You Can’t Trust the ACLU
JANUARY 08, 2010
January 8, 2010
From the Desk of Judicial Watch President Tom Fitton:
JW Files Appeal with Supreme Court in Legal Challenge to Hillary Clinton Appointment
Judicial Watch has taken a lawsuit challenging Hillary Clinton’s constitutional eligibility to serve as Secretary of State to the United States Supreme Court. On December 31, 2009, we officially filed our appeal. (Actually, the technical term for our court filing is a “Jurisdictional Statement,” which you can read in its entirety here).
It has been almost a year since we originally filed this lawsuit against the Clinton appointment on behalf of Foreign Service Officer David C. Rodearmel. Here’s the crux of our argument: The Ineligibility Clause of the U.S. Constitution prohibits Clinton from serving as Secretary of State and Mr. Rodearmel cannot be forced to serve under the former U.S. Senator, as it would violate the oath he took as a Foreign Service Officer in 1991 to “support and defend” and “bear true faith and allegiance” to the Constitution of the United States.
Here’s why: The Ineligibility Clause clearly states: “No Senator or Representative shall, during the Time for which he was elected, be appointed to any civil Office under the Authority of the United States, which shall have been created, or the Emoluments whereof shall have been encreased during such time.” However, as Judicial Watch notes in its complaint, “the ‘compensation and other emoluments’ of the office of the U.S. Secretary of State increased during Mrs. Clinton’s tenure in the U.S. Senate, including as many as three times during the second, six-year term to which she was elected.”
Unfortunately, a three-judge panel of the U.S. District Court dismissed Judicial Watch’s lawsuit on October 29, 2009, ruling that Mr. Rodearmel lacked “standing” to bring the lawsuit. However, the court did not address the constitutional merits of the lawsuit itself. We hope the Supreme Court will.
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Obviously it’s never a given that the High Court will accept a lawsuit on appeal. But if the Court follows the letter of the law, it will hear our argument and answer this Ineligibility Clause issue once and for all.
According to federal law, an Ineligibility Clause appeal related to the position of Secretary of State may be brought directly to the U.S. Supreme Court within 20 days of a judgment on the validity of the appointment. Moreover, the law states, “The Supreme Court shall, if it has not previously ruled on the question presented by an appeal…accept jurisdiction over the appeal, advance the appeal on the docket, and expedite the appeal.”
And what are the questions presented?
(1) Whether an Officer of the United States, when placed in a position where he must either violate his oath of office or risk substantial, adverse consequences to his employment, has standing to maintain a challenge to the appointment of a constitutionally ineligible superior.
(2) Whether members of Congress who are otherwise ineligible for appointment to an office in the Executive Branch under the plain language of Article I, section 6 of the Constitution, can have their eligibility restored by an act of Congress.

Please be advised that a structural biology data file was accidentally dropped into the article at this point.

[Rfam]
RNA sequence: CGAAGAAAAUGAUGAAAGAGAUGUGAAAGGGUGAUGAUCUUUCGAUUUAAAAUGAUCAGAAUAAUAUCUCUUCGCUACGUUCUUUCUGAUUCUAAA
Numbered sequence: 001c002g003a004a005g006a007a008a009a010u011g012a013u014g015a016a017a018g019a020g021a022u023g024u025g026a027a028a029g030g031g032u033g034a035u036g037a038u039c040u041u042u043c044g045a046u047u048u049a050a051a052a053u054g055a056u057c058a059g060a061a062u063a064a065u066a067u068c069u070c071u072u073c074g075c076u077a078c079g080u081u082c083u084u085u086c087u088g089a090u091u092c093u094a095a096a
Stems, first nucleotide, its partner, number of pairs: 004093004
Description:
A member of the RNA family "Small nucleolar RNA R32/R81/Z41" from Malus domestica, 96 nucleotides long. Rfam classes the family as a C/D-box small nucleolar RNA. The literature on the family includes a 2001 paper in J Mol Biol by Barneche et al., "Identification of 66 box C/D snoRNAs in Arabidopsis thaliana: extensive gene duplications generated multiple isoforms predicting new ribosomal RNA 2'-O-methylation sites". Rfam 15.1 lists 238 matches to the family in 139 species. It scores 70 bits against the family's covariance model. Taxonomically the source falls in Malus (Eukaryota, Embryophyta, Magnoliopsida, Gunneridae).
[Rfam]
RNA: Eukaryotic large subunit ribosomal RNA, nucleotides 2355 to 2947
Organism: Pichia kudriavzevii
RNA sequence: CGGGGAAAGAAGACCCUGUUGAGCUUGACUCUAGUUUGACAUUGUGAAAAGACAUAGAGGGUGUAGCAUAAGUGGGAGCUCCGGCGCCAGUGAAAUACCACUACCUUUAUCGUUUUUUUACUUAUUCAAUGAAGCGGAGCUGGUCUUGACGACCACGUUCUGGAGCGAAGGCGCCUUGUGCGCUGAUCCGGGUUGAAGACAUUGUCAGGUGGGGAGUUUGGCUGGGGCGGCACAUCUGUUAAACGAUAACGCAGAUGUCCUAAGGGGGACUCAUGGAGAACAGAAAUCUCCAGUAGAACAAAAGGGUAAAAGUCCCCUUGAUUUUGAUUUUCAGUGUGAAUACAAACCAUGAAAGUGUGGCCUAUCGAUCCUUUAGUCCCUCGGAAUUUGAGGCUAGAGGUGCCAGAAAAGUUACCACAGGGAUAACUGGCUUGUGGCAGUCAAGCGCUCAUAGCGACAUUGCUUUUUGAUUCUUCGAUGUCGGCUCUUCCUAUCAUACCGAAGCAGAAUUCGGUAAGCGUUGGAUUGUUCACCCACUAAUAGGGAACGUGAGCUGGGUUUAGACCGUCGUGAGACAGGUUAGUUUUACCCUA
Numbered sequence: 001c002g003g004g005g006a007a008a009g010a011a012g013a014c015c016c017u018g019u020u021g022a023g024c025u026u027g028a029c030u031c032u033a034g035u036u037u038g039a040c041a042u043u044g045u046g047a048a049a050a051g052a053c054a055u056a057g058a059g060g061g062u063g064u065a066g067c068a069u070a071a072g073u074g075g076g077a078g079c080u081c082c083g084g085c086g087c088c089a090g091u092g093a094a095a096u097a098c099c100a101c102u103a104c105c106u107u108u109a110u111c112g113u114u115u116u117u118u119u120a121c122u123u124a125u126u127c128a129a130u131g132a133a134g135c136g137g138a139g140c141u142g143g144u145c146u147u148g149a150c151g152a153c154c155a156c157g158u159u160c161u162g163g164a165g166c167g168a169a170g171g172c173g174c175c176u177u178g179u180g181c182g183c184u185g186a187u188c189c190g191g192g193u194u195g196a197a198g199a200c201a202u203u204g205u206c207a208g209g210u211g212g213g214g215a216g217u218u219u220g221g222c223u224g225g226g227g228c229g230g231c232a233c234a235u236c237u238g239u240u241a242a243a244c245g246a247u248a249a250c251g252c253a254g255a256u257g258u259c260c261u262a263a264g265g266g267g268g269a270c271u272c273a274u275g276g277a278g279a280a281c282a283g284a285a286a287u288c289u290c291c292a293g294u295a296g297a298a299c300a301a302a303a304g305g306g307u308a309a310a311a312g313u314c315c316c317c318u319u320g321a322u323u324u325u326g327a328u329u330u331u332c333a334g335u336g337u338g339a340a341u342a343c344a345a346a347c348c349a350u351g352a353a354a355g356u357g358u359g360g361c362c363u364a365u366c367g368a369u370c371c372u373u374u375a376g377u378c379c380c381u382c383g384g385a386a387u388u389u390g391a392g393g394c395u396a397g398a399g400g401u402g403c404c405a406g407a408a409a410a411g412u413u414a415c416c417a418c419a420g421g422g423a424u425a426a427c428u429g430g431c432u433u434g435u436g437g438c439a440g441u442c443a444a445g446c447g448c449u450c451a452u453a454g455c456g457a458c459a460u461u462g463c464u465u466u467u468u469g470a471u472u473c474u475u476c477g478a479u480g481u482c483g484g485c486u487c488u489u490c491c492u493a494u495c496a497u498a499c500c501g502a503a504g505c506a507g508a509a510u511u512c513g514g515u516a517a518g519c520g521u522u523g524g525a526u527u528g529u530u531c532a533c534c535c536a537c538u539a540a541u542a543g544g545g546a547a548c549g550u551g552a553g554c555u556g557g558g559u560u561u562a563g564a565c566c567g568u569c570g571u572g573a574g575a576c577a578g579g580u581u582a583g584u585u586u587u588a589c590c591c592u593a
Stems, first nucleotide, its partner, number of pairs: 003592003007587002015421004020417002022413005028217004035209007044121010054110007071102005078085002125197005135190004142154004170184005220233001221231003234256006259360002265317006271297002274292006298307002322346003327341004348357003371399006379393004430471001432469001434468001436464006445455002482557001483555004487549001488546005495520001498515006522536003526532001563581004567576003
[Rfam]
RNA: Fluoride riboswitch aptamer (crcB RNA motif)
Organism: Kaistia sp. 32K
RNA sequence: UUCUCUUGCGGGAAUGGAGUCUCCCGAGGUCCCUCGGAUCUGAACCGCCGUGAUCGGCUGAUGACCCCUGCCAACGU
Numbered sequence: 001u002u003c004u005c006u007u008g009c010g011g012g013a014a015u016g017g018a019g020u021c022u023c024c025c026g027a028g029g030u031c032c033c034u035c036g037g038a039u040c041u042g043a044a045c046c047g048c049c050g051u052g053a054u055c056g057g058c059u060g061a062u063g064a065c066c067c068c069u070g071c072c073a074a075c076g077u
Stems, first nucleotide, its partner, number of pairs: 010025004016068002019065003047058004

With respect to the issue of standing, Judicial Watch contends that Mr. Rodearmel “demonstrated in the district court that he is being injured in his employment by being required to serve under, take direction from, and report to a constitutionally ineligible superior, Mrs. Clinton. This is because [Mr. Rodearmel] has been placed in a position where he either must violate his oath of office or risk substantial, adverse consequences to his employment.”
With respect to Congress’ attempt to circumvent the Ineligibility Clause by “rolling back” compensation for the position of Secretary of State to the level in effect on January 1, 2007, Judicial Watch maintains: “This [fix] does not and cannot change the historical fact that the ‘compensation and other emoluments’ of the office of the U.S. Secretary of State increased during Mrs. Clinton’s tenure in the U.S. Senate.”
Some politicians have tried to characterize the Ineligibility Clause as an insignificant technical issue that can simply be ignored. Not so. The Framers specifically and carefully constructed the Ineligibility Clause to prevent corruption and cronyism. And if our government and courts will not observe even the plain and unambiguous provisions of the Constitution, then we are cut adrift from the anchor of law, and liberty and the rule of law is in jeopardy. We hope the Supreme Court takes this opportunity to vindicate the Constitution.
I’ll be sure to let you know what the Court decides.
Corrupt Dodd Runs for the Exit—Will Not Seek Reelection
Last week, Connecticut Democratic Senator Chris Dodd made headlines for being on Judicial Watch’s list of Washington’s “Ten Most Corrupt Politicians” for 2009. This week, Dodd was in the news for his shocking decision to abandon a bid for a sixth term in the U.S. Senate. “One down, nine to go” was the theme of more than a few emails I received noting Dodd’s appearance on our Top Ten list and his retiring in disgrace. I’m proud of the important role Judicial Watch played in investigating, publicizing, and trying to prosecute Dodd’s corruption.
According to CBS News:
Citing personal issues and his shaky political standing in Connecticut, Democratic Sen. Chris Dodd announced Wednesday he would not seek re-election this fall.
“I have never wavered in my determination to the best job…for our state,” Dodd said, standing in front of his Connecticut home. “The past year has raised some challenges that insisted I take stock of my life…”
…The powerful senator’s re-election chances became unsteady a couple years ago, when his polling numbers began to sink amid his bid for the Democratic nomination for the presidency, his connections to a controversial mortgage loan program and his high profile role as chairman of the Senate Banking Committee.
So let’s take a minute to review exactly why Dodd was on such “shaky” ground.
First, as CBS News noted, there was that “controversial mortgage loan.” Dodd was nabbed last year for accepting preferential treatment and loan terms from Countrywide Financial as a member of an exclusive program called “Friends of Angelo,” named after Countrywide’s CEO at the time, Angelo Mozilo.